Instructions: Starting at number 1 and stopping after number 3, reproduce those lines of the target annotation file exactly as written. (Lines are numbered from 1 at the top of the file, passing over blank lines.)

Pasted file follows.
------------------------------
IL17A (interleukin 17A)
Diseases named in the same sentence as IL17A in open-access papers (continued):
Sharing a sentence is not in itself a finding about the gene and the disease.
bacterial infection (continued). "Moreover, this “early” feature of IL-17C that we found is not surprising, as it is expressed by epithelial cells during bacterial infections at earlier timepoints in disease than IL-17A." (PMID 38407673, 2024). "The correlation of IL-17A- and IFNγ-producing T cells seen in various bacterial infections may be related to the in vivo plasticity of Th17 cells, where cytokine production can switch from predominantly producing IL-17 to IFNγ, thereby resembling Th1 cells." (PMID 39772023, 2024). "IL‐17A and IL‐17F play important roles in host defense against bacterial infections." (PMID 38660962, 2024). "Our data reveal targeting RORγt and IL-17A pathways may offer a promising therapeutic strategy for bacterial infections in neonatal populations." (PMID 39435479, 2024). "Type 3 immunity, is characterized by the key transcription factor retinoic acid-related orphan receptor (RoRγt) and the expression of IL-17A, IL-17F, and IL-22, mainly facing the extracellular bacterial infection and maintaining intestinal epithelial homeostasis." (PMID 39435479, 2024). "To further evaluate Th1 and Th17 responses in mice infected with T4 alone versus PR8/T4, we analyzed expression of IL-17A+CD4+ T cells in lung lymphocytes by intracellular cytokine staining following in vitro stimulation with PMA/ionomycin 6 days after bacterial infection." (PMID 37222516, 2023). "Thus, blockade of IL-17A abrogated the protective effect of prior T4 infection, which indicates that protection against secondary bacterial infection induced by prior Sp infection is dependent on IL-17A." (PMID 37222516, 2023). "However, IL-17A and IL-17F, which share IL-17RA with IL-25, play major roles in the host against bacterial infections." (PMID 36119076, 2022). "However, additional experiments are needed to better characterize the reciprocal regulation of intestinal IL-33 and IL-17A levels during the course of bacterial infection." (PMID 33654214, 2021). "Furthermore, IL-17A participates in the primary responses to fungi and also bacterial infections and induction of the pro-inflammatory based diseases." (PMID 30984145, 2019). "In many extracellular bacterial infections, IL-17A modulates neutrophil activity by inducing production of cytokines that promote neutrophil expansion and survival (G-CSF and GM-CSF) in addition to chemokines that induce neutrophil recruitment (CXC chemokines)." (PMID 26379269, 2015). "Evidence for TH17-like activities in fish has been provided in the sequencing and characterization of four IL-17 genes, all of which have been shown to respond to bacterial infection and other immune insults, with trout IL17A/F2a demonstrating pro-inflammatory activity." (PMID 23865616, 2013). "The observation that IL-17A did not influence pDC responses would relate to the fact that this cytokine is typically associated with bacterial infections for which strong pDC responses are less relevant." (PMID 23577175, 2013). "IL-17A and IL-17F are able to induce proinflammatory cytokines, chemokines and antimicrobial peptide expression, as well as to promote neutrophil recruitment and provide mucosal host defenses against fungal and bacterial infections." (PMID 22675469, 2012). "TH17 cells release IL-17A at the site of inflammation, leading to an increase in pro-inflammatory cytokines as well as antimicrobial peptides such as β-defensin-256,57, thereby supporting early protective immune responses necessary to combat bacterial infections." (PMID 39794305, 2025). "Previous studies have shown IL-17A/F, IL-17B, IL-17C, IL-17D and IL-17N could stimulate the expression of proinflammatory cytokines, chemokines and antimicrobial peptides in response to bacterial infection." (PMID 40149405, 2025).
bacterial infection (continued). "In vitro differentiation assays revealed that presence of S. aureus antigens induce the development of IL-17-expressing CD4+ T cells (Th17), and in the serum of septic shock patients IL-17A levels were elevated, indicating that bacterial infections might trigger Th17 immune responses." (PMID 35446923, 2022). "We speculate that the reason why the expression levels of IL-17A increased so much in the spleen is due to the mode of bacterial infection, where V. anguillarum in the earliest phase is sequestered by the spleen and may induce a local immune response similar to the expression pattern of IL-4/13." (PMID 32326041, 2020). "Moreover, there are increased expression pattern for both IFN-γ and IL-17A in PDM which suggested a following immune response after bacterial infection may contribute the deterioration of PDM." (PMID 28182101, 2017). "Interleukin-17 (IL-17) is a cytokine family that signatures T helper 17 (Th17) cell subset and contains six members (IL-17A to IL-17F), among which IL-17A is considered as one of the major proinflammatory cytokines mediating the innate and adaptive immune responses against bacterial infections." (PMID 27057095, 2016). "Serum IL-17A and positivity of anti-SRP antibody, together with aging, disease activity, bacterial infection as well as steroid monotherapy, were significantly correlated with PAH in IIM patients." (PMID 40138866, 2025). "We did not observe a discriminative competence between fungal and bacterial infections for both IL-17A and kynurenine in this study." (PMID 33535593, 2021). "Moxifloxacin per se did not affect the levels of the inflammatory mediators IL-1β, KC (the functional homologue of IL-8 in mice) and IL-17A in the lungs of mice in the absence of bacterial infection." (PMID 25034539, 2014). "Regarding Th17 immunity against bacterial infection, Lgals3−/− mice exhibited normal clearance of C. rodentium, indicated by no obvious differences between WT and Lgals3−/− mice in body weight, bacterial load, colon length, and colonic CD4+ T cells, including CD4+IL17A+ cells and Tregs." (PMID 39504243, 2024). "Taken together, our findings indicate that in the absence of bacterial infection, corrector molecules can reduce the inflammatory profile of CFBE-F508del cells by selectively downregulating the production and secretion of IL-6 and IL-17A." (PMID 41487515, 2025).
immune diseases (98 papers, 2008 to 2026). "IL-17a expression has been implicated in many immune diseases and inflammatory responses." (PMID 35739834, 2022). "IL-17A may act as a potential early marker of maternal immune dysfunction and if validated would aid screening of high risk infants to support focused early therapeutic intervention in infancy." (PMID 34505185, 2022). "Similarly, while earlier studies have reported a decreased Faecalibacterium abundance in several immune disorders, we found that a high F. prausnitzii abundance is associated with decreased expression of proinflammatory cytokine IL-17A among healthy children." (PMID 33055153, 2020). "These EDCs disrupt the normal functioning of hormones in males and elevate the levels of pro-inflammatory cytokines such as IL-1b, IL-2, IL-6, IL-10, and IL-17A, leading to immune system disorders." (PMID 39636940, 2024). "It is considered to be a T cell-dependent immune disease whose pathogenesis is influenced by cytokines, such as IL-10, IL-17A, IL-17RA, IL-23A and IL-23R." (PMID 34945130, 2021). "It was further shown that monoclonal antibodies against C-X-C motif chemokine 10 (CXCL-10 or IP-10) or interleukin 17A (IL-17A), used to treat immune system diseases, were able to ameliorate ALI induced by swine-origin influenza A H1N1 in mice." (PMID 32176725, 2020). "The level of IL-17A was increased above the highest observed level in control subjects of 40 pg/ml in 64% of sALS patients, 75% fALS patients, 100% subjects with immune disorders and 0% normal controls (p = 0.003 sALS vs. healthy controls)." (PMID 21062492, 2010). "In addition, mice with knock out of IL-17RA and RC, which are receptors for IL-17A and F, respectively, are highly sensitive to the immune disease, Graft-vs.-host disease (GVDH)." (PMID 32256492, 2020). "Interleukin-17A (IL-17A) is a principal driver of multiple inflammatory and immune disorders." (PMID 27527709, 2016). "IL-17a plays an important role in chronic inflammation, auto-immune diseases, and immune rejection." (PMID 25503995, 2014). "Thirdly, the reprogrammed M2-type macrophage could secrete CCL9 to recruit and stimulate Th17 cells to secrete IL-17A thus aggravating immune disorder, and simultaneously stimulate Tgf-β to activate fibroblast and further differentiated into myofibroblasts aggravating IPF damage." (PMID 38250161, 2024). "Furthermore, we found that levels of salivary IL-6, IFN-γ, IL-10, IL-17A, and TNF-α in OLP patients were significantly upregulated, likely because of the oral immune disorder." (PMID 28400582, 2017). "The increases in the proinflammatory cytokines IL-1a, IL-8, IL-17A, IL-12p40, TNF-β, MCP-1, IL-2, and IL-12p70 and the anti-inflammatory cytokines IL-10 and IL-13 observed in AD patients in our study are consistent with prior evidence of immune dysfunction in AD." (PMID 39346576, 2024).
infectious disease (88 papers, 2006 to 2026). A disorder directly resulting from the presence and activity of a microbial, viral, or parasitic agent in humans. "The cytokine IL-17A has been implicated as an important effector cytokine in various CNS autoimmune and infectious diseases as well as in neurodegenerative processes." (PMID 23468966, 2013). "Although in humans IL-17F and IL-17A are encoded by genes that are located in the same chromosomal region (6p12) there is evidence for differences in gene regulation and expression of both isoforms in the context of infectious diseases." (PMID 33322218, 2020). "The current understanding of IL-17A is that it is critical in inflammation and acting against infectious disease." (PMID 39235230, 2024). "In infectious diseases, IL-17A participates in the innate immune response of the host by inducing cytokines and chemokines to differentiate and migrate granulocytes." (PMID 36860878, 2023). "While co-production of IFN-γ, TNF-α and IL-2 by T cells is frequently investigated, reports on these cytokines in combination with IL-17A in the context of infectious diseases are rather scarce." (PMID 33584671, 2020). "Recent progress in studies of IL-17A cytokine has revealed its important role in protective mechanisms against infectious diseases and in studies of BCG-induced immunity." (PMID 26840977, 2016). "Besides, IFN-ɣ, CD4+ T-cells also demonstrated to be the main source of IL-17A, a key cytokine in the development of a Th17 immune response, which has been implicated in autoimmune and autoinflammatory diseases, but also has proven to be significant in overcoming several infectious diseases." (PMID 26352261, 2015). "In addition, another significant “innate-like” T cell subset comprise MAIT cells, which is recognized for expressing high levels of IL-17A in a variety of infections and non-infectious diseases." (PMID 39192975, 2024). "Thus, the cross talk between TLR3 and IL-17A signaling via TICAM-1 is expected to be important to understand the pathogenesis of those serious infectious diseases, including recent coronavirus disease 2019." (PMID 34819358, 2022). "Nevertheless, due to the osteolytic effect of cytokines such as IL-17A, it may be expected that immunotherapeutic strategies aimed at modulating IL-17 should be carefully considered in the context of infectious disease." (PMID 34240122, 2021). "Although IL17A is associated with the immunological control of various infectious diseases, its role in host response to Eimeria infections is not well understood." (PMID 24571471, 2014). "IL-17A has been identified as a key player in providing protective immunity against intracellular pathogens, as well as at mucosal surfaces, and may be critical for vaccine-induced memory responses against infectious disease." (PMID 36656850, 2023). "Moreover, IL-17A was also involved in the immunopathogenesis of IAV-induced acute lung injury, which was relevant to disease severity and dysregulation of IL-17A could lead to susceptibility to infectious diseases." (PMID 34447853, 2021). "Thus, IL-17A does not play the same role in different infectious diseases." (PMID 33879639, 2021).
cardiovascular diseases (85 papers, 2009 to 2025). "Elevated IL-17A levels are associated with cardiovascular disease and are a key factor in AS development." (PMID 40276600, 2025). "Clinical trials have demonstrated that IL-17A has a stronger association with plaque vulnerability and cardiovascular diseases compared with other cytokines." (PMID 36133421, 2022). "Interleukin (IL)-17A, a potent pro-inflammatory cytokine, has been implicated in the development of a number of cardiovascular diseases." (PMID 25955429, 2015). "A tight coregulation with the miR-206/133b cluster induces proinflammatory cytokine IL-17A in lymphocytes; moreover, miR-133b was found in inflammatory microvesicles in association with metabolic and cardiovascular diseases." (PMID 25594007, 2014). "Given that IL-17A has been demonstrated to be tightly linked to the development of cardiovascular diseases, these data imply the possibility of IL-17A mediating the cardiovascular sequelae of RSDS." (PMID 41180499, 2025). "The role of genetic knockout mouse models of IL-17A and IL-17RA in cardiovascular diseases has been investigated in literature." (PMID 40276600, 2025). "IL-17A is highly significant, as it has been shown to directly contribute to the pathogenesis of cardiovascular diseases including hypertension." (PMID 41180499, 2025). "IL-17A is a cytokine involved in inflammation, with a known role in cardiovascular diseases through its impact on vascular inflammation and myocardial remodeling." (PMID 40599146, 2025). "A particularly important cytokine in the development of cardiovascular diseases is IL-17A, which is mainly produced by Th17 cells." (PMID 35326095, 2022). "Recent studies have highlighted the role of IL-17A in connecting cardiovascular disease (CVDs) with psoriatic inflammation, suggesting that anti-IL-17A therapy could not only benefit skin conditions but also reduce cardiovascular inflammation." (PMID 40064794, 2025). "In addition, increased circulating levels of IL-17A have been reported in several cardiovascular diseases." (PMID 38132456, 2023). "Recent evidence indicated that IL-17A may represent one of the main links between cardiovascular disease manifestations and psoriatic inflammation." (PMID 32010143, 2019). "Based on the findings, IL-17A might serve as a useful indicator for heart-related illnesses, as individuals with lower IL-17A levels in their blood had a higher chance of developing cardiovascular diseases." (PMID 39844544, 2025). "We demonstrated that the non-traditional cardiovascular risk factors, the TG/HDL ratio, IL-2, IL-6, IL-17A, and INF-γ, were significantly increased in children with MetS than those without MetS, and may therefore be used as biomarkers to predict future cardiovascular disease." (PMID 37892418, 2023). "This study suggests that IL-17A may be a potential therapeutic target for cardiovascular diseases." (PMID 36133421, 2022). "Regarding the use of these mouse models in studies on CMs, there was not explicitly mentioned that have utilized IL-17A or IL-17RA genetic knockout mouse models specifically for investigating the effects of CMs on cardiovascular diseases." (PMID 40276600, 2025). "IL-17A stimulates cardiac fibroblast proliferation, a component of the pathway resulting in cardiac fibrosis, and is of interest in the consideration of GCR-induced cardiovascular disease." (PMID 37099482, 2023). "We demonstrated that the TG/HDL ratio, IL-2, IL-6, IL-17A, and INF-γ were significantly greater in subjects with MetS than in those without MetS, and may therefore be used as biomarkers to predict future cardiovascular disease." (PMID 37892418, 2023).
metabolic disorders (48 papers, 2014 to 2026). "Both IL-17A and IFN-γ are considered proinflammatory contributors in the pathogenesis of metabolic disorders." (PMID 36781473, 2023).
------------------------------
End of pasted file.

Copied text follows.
IL17A (interleukin 17A)
Diseases named in the same sentence as IL17A in open-access papers (continued):
Sharing a sentence is not in itself a finding about the gene and the disease.